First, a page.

Philosophy Class and the He/ She Conundrum

Berry Springs Park, TX Photo Credit: Doree Weller

Berry Springs Park, TX
Photo Credit: Doree Weller

When I was in college, I took a lot of philosophy courses.  It was primarily because my school had a history requirement that could be fulfilled by philosophy classes.  Now, I hate history (well, I used to), but I’ve always loved philosophy.

I had one particularly philosophy professor more than once.  I don’t remember his name, but I do remember that we butted heads frequently.  You see, he was insistent that in our papers, we use “gender neutral” language, or the dreaded he/ she.  I hated writing he/ she in my papers, and felt it was cumbersome and unnecessary.  I much preferred using “he,” as it was grammatically correct and easier to read.

This professor marked me down in my papers for my use of gender specific language.  I don’t remember if I gave in and wrote it the way he wanted, or if I stayed stubborn.  I do remember arguing about it in class, and that as far as I was concerned, he never gave a compelling argument for why I should use that language.

Language is important, and how we use language definitely influences our thinking.  I try to talk in a positive way, and I think the way I talk to myself and others makes it easier for me to stay positive.  That being said, I think “gender neutral” goes too far.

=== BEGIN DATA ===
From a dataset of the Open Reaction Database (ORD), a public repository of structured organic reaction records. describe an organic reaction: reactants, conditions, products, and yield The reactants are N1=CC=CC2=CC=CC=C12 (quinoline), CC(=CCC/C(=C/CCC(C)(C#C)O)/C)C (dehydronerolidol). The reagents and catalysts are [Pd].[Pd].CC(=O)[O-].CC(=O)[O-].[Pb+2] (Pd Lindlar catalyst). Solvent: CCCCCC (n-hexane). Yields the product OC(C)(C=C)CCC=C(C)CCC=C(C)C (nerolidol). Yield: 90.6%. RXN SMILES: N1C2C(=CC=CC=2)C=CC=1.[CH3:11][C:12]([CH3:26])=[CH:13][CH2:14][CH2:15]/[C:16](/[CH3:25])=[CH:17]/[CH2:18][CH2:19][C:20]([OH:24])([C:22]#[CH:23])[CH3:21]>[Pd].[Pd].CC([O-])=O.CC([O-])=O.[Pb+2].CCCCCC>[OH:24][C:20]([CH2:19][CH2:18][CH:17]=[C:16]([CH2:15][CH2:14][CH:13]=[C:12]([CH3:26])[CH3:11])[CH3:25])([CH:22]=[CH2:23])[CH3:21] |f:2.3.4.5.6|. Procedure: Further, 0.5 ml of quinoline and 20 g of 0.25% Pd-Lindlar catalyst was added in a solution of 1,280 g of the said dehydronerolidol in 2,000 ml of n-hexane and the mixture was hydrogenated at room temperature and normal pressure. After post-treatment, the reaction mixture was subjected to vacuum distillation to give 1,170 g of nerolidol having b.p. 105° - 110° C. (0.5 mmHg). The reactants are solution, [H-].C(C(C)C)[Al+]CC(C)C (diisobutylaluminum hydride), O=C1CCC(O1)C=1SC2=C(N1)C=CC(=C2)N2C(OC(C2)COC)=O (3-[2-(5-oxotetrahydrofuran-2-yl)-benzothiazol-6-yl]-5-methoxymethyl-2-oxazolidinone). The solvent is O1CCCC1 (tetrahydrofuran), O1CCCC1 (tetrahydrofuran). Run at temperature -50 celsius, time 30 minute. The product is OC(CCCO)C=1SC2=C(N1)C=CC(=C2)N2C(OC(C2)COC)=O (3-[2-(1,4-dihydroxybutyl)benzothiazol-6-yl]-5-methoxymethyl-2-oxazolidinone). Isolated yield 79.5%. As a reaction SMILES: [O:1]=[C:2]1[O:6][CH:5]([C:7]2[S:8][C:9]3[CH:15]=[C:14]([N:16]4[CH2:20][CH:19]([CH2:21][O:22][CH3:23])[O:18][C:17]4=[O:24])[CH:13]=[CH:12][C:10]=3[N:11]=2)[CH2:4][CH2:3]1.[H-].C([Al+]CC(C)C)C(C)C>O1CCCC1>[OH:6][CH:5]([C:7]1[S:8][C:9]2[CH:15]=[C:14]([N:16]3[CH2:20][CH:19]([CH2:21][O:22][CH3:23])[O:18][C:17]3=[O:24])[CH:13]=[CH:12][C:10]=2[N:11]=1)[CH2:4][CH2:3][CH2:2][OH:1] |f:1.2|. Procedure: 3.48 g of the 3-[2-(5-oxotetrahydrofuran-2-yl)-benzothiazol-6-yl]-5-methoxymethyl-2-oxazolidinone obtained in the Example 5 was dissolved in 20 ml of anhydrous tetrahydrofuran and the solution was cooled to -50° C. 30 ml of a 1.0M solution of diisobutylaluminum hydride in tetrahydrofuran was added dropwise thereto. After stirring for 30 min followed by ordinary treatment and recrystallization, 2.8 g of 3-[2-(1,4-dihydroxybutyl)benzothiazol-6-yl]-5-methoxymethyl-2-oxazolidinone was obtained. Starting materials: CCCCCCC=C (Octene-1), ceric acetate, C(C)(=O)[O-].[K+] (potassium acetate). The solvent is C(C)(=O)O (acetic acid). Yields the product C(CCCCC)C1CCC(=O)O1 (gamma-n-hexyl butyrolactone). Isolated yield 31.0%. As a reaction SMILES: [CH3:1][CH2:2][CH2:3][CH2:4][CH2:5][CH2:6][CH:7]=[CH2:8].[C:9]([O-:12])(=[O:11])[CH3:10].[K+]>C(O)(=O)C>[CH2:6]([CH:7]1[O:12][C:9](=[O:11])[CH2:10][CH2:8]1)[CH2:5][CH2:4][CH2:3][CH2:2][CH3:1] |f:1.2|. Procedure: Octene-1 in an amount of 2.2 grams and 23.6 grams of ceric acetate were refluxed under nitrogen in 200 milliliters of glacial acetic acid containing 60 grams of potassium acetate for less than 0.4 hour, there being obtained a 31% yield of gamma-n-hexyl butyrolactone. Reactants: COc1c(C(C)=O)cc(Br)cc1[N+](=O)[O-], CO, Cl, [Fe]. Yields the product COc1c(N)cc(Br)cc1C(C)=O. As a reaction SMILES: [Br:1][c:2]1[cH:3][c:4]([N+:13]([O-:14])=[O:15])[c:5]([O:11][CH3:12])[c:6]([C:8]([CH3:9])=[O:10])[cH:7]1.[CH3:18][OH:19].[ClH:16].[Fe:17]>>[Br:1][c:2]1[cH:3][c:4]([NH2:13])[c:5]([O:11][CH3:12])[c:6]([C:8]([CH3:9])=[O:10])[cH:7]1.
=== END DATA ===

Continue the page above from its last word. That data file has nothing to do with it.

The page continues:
I don’t want gender neutrality.  I’m okay with being a woman and being part of mankind.  I don’t think it diminishes me in anyway or oppresses me to be part of mankind, and to use the general “he” in formal papers.  I think that gender neutrality is overrated.  I want to be different, not just as a woman, but as a person.  But I don’t think that writing he/ she is going to change the way women are viewed in society.

If I had to take the class today, I would roll my eyes but write the papers the way he wanted me to.  I’m more relaxed about things like that, and I no longer need to be right about everything.  (Yes, friends, you read that correctly.  I no longer need to be right.  Just because I usually am doesn’t mean it’s a necessity.)

It was my job to be open minded about learning, but it was also his job to teach.  If you’re going to teach me, give me a better argument than the party line.  Tell me why gender neutrality is important.  I may not agree, but if you can make a compelling argument, I’ll at least respect what you say.

Looking back, I find it ironic that a philosophy professor got upset because I was trying to argue a philosophical point with him.  The rest of the class found it hilarious, but my professor looked like he was going to pop a blood vessel in his head.

Recently, I’ve seen people switch back and forth between he and she when they write, using them interchangeably.  I find that way more acceptable than he/ she.  Psychology writing preference is just to use plurals, so instead of saying “The way a person uses language shows the way he/ she things,” I would say, “The way people use language shows the way they think.”  Honestly, if my professor had showed me the plural trick, I would have jumped on board with that!  It’s a way around gender neutral language (although “they” still contains “he,” so is it really neutral?).

Where do you weigh in on gender neutral language?

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